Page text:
Long before Russia's Duma election on December 7th, one could predict the outcome: victory for the Edinstvo (Unity) party, President Vladimir Putin's main parliamentary ally. What was not predicted was the size of the victory for this so-called "party of power," or the exceedingly poor showing by the Communist Party (KPRF).
In 1999, Unity's main rival was the Fatherland /All Russia bloc (OVR), led by ex-premier Yevgeny Primakov and Moscow Mayor Yuri Luzhkov, who at the time were very popular figures. But the government-controlled media subsequently launched fierce attacks against them, targeting Primakov especially, since he was considered a serious rival to Putin and a legitimate presidential contender.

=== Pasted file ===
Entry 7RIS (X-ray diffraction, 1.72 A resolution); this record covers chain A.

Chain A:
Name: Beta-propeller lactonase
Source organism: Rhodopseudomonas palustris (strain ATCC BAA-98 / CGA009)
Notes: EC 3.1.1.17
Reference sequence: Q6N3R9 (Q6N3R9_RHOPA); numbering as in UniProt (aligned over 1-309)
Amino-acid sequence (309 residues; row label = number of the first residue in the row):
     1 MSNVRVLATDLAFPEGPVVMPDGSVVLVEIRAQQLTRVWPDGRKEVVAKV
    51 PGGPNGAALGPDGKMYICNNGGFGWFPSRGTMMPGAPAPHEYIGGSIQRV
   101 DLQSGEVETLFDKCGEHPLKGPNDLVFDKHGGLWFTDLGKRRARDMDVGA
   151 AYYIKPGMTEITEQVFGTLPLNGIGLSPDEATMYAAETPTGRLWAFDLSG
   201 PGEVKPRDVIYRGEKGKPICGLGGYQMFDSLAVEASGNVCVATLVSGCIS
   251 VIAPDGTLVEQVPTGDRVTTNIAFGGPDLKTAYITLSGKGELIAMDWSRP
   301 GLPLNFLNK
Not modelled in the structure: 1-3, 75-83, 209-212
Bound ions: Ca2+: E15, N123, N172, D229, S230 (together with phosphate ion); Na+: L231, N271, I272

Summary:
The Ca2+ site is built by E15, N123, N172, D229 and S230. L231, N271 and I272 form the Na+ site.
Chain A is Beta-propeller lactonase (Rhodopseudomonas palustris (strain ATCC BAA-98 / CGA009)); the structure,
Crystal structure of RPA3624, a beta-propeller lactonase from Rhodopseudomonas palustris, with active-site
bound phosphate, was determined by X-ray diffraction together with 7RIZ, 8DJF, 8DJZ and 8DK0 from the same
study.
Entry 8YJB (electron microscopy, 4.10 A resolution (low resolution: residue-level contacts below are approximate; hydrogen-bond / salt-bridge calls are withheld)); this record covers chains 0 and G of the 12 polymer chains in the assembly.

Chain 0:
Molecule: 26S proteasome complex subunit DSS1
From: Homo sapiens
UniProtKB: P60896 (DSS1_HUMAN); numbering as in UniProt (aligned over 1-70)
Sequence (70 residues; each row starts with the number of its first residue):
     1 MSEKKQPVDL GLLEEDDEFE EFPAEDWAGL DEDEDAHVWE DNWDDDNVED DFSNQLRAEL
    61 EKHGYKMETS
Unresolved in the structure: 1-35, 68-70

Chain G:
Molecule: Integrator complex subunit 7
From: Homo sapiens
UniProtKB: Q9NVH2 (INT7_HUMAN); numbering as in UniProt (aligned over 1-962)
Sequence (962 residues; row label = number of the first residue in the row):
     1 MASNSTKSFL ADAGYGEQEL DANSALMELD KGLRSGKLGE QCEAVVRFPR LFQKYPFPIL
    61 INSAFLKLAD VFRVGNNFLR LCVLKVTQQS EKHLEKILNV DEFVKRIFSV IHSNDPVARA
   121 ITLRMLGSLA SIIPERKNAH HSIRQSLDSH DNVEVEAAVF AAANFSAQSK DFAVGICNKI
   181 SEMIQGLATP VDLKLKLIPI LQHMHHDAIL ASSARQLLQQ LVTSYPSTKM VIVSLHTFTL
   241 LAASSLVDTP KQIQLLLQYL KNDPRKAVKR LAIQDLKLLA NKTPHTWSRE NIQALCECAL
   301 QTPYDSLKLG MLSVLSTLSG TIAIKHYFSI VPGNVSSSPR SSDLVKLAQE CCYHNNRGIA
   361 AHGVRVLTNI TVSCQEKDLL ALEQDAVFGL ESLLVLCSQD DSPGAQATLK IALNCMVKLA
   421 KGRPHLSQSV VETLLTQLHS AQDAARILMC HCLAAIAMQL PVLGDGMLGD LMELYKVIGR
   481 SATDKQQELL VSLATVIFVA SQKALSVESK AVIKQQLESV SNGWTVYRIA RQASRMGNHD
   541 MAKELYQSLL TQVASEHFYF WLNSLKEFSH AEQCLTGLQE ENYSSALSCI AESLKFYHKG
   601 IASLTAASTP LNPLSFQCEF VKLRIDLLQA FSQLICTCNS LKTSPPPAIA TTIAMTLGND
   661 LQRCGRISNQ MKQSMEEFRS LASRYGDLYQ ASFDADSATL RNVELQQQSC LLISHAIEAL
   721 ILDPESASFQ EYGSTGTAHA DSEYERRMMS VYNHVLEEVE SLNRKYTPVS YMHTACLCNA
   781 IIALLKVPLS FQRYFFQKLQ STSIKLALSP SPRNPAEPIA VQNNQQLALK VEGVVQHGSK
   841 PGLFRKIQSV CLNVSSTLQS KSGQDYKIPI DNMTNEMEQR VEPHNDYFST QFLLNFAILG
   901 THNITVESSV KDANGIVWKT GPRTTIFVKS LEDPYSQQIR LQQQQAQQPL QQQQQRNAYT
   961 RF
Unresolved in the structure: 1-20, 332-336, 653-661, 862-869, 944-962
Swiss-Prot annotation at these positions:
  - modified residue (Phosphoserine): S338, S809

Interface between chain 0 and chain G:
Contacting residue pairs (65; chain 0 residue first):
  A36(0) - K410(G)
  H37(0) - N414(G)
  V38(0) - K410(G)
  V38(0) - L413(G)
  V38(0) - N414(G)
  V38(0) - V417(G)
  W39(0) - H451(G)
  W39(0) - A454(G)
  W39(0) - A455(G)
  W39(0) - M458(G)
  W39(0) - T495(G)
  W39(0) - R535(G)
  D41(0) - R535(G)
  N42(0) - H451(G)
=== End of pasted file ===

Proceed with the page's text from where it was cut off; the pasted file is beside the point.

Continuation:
Since then, the situation changed markedly. The OVR first became an ally of the Unity party, and then merged with it into what became known as United Russia, helping it become this year's clear front-runner. So the government-controlled media took aim at another antagonist, the Communist Party, which apparently never expect an attack on this scale.
Disoriented and bewildered, the party withered under the pressure of the media assault, which was mostly carried out on state-run TV channels. The election result showed that the government's strategy paid off handsomely. Indeed, the Communist vote collapsed to a mere 12.7%, down from 24% in 1999.